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# What does the top number in blood pressure mean? MORE?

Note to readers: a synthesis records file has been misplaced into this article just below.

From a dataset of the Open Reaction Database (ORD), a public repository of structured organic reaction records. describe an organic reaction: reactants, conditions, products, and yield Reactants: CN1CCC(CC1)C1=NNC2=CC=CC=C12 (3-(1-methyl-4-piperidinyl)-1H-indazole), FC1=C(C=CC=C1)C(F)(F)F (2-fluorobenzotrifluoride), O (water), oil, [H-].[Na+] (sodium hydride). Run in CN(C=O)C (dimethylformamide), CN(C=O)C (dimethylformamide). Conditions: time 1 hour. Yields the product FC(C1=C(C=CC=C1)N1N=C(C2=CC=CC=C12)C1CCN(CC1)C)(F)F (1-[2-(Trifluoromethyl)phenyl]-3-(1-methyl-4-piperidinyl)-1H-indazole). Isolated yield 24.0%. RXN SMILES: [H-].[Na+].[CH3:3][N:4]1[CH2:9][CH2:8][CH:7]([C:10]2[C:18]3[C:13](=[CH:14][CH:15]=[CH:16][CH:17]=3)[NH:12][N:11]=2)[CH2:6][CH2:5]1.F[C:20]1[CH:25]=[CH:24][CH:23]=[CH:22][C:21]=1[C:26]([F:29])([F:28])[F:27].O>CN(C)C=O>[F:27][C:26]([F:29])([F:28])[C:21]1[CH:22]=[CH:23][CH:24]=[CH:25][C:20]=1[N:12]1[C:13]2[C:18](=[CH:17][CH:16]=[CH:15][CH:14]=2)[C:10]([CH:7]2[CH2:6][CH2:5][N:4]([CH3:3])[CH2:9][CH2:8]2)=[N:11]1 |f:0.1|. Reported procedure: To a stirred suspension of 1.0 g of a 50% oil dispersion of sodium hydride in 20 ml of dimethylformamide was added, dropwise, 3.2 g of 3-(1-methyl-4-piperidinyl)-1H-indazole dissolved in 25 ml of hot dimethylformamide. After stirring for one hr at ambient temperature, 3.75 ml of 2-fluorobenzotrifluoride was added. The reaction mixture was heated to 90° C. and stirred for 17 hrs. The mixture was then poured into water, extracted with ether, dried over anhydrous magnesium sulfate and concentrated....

## Blood vessels when the heart is relaxed between beats. Both of these measurements are important. A high systolic pressure indicates strain on the blood vessels when the heart is attempting to pump blood into your bloodstream. More?